Rising costs and currency woes: The challenges facing intending pilgrims


The price of luxury Islamic pilgrimage (Hajj) programmes soared by 45 percent to up to EGP 450,000, while the land pilgrimage prices surged by 73 percent to up to EGP 255,000, according to data released by the Ministry of Tourism and Antiquities.

“The main reason behind that staggering increase in Hajj prices is the devaluation of the pound and the enduring instability in the currency, as the Saudi riyal reached more than EGP 16.5 in the parallel exchange rate market,” a source at a public sector tourism company requested anonymity told Ahram Online.

He explained that being a public sector company, he has to secure foreign currency through banks, which are currently facing a shortage in their supply. In contrast, private tourism companies, he noted, are tapping into the black market for their foreign exchange needs.

“Consequentially, the prices of air travel tickets jumped to EGP 10,000. Economy hotel room prices reached SAR 400, compared to SAR 60 in 2021, while luxury hotels priced their rooms at an average of SAR 1,400, up from SAR 450 before,” the source confirmed.

He mentioned that inflation has adversely affected demand, leading many Hajj seekers to shift towards Umrah while others have opted to postpone both Hajj and Umrah entirely.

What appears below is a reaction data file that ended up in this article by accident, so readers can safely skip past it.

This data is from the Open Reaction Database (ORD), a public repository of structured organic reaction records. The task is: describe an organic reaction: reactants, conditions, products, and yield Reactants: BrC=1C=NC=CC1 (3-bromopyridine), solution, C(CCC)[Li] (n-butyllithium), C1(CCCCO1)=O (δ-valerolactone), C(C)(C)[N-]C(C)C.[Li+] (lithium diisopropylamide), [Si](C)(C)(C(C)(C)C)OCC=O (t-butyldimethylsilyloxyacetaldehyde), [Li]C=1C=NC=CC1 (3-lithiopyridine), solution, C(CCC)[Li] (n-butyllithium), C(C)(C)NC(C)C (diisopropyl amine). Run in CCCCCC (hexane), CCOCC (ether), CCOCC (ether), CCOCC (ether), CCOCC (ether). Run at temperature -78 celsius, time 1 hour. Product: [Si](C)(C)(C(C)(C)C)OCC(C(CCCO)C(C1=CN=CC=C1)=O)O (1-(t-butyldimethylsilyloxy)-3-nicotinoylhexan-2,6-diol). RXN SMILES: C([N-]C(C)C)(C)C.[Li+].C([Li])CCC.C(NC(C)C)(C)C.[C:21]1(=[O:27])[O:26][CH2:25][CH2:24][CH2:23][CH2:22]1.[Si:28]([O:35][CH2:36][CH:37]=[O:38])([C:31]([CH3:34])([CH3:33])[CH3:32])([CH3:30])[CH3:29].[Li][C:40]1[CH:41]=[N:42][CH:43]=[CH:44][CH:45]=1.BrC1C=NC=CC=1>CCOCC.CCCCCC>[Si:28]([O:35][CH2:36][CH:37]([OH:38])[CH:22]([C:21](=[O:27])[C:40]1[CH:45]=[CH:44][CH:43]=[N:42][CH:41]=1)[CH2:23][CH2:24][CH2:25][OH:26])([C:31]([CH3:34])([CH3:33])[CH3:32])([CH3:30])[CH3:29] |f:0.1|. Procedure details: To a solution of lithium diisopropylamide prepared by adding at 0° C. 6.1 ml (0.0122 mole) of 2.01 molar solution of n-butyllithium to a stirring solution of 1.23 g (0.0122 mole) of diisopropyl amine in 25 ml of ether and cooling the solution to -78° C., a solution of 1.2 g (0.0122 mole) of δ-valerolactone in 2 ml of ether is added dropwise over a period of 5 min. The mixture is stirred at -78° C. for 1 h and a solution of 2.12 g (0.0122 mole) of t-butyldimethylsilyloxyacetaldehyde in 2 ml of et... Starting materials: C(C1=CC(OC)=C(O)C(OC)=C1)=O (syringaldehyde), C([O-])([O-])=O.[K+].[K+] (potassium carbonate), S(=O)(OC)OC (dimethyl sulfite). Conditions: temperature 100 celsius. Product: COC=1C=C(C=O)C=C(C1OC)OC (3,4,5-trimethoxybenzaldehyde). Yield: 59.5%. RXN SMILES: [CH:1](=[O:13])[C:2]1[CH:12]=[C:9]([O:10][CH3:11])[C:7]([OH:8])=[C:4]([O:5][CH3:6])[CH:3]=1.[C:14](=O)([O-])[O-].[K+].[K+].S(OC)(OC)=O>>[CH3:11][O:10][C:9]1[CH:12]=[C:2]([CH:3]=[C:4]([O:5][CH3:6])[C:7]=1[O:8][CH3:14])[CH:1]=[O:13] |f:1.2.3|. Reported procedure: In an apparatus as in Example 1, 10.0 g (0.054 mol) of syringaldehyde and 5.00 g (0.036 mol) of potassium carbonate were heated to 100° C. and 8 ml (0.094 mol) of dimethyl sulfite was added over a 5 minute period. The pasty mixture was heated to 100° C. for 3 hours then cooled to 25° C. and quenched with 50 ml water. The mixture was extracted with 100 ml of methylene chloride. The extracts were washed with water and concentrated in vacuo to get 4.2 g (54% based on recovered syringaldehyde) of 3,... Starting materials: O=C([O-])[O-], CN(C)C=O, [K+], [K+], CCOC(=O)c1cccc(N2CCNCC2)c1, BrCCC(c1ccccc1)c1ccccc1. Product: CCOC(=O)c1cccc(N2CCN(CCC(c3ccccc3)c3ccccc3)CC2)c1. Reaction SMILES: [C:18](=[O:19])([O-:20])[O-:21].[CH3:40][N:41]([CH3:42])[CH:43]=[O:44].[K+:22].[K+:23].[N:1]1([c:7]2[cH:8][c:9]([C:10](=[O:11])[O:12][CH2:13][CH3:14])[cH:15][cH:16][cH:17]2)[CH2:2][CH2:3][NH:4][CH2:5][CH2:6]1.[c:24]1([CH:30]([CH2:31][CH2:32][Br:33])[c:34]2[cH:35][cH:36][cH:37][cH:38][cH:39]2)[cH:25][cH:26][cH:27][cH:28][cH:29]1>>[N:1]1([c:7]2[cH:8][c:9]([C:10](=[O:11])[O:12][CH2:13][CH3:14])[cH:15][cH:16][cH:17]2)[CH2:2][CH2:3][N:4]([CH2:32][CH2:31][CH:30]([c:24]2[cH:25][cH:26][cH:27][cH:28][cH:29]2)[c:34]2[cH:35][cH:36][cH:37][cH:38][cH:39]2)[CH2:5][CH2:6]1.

Umrah, the lesser Islamic pilgrimage to Mecca, usually costs less than Hajj. Unlike Hajj, which has specific dates determined by the Islamic lunar calendar, Umrah can be undertaken at any time of the year.

Last year, 45,000 Egyptian pilgrims made the Hajj, which concluded on 1 July, while 347,110 made Umrah.

In general, the source highlighted the challenges facing the Egyptian tourism sector, with many local companies closing down. “They have been replaced by foreign investors who hire Egyptians on seasonal and temporary contracts.”

Agreeing with our source, Adel Shabaan, member of the Egyptian Travel Agents Associations, told Ahram Online that “Saudi Arabia has increased all Hajj season [costs] by around SAR 2,000 this season, which comes in the global inflationary context, which led – accompanied with other factors – to a 40 percent drop in the demand on Hajj and Umrah”

“At the end of the day, Hajj is a service that is elastic to inflation,” he added.

Shabaan noted that the primary factor contributing to the substantial increases in Hajj prices this season is the instability of pound exchange rates, underscoring the need for a macroeconomic solution.

Additionally, he said that the crisis has had a severe impact on tourism companies, leading to a 50 percent reduction in the number of companies organizing pilgrimage programmes this year.

Egypt has been facing harsh economic conditions since February 2022 due to the global and domestic ramifications of the war in Ukraine and the global supply chain crisis.

The crisis caused investors to withdraw over $20 billion in hot money from the Egyptian market; it has forced the Central Bank of Egypt (CBE) to devalue the pound by 50 percent (according to official rates).

Despite being stable at around EGP 31 against the US dollar in the official market since March 2023, the value of the pound has been declining in the parallel and forward markets. The US dollar rate in the currency parallel market is currently traded for over EGP 60/1 USD.

On Tuesday, the USD reached more than EGP 60 in the currency parallel market and EGP 54.26 in the forward 12-month contracts.

Source: ahramonline